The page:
Next, with right sides together, sew the curved crotch seam of the front pieces and press. Repeat for the back pieces.
 
Now place and pin your pockets to the front. I did this by eye, but it's a good idea to make sure the pockets are equidistant from the centre/crotch seam. Trim any excesses at the waist and edges and then baste in place.
 
To attach to the trouser, topstitch around the outer curve. I did this in a matching thread, as close to the piping as possible, but if you haven't used piping, you may want to make the topstitching a feature by using contrasting thread and two rows of stitching).
 
Place from and back pieces right sides together and pin inseams and outer leg seams together. Then hem the bottom of the trousers to your desired length.
 
 
Next create the front waistband and back elastic casing. How much you fold over will depend on the type of elastic you use. I used 17.5 inch length of 3/4 inch elastic and for the first turned under 1/4 inch, then 1 1/4 inches. Press well (and pin if you want), then stitch close to the bottom edge of the back elastic casing only (do NOT stitch the front waistband. Thread the elastic through the back casing using a safety pin (I also pin the loose end of the elastic to the trousers to stop it pulling all the way through) (Please excuse the upside down photos... Picasa is doing weird things to my photos at the moment and haven't had time to figure out what's going on).
 
 
 

 
 
 
 Now secure the elastic to the waistband by stitching as close to the side seams as possible. Then you can sew down the front waistband. It's a bit tricky to get the front flat waistband to sit nicely, but  since there is no elastic going through this, it doesn't matter if the waistband is narrower in places.
 
 
 
And voila! You should have a beautiful pair of boy's flat fronted trousers with front pockets.
 


 
 
I decided to team them up with a shirt in the contrast fabric. I used the free Baby Boy Button Up Pattern by Jessica over at Me Sew Crazy. It's a great pattern, with clear instructions and has some lovely features like a back yoke and pleat. And for the cooler months coming up, it looks so cute layered over a long-sleeved vest or under a knitted sweater-vest.
 


 
 
 
 
 
 
 

Jiminy Sweater

In preparation for autumn/fall I have been knitting up a storm to ensure that my niece and nephew have some cools knits to wear once the weather cools down. My niece has already had a couple girlie cardigans which you an see here and here. The little guy has had a couple of sweater vests (here and here) but was lacking a proper warm sweater, so I made him a Jiminy by Rowan in Paton's Smoothie yarn in teal.
 
 
Rowan Jiminy Sweater
 
 
Rowan Jiminy Sweater
 
Although my nephew is only 7 months old, I decided to make the jumper in the 12-18 month size. He is really long/tall and growing like a weed so bigger is always better. What shocking is that the sweater doesn't look all that big right now... but the rib pattern has a lot of give in it so I think he should get enough wear out of it this autumn/winter.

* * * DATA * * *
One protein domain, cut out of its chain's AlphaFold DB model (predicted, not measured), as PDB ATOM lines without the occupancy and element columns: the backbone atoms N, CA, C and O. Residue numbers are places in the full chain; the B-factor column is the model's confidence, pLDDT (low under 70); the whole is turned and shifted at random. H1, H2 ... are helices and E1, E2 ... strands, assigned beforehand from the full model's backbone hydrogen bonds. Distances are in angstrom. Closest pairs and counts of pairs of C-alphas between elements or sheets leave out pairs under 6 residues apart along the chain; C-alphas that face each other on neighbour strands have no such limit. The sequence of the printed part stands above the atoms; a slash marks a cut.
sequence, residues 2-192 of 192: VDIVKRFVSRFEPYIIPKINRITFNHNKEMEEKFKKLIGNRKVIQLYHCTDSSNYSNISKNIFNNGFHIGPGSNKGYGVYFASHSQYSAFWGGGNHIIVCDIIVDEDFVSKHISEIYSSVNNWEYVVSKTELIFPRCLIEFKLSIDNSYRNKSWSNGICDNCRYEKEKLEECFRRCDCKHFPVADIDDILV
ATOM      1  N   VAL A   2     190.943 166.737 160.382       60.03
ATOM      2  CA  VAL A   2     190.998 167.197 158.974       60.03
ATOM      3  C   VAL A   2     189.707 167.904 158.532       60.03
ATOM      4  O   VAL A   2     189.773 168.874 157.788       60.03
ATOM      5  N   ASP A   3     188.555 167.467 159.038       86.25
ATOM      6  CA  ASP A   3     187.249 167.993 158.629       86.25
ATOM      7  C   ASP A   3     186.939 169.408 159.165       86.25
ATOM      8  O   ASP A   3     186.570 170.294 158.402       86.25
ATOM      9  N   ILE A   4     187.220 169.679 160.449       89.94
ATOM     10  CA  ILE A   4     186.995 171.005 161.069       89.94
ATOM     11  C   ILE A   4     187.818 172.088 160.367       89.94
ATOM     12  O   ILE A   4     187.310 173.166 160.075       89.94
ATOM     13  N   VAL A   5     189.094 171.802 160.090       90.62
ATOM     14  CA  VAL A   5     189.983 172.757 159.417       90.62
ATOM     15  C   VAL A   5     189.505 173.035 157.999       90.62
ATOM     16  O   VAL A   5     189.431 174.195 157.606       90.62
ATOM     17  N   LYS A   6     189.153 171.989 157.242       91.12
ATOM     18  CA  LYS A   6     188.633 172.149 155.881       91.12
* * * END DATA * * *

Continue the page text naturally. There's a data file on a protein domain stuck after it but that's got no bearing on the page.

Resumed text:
Rowan Jiminy Sweater


Rowan Jiminy Sweater

 

Retro KID shorts

Not long ago a colleague gave me some fabric that she had been holding onto for years but never used. One of the pieces was a relatively heavy woven cotton fabric with a fruit and veg print. At the time I really didn't know what I would make from it, but I never turn down free fabric. But once I saw the KID short pattern from MADE by Dana I decided that the fabric would be perfect for a pair of little girl retro shorts for my niece.
 
KID shorts
 
 
I went for the flat-fronted version with front pockets and white piping. I lined the pockets with some purple polycotton which picks up the purple in the print.
 
My niece loves the shorts and chooses to wear them whenever they are clean. Unfortunately, she only owns a couple of t-shirts that don't clash with the colourful print, so some of her outfit choices are a little bit garish. But who cares when you are 2-and-a-half?!
 
KID shorts
 
 
KID shorts
KID shorts
 

Tuesday, 30 July 2013

Variation on the KID shorts

This week I finally caved in and bought the KID short pattern by Dana at Made. I probably didn't need another shorts pattern but this one gives so many options and has sizes right up to age 10... and it costs less than £4! So really it was a must buy.
 
Since purchasing the pattern have made a few pairs using the tutorials over at Made. They have come out great so I will post a round-up once I get a chance to take some photos of my niece and nephew wearing them.
 
This evening I was going through my stash and came across some bright and cheerful lime green and blue spotted print that really needs to be used on summer clothing. So I decided to play around with the KID shorts pattern. And here's the result...

KID shorts


Basic denim KID shorts with patterned side panels and patch back pockets.
 
These shorts are for my 7-month-old nephew. He is pretty big for his age (and I wanted these shorts to last) so the smallest 12-month pattern size will be fine. But I did decided to go for the shorter racer length hemline rather than the boy length. I followed the basic KID short tutorial with a few additional steps, which I will outline below...
 
First create a panel pattern piece by lining up the front and back pieces along the outer seam edge. I then traced the top and bottom edges outwards 1 and 3/8 inches each way. This creates a 2 inch panel with 3/8 inch seam allowances on each side. Next alter the front and back pattern pieces (reducing them in width to allow for the added width of the panel). Do this by folding under 1 inch down the outer edge.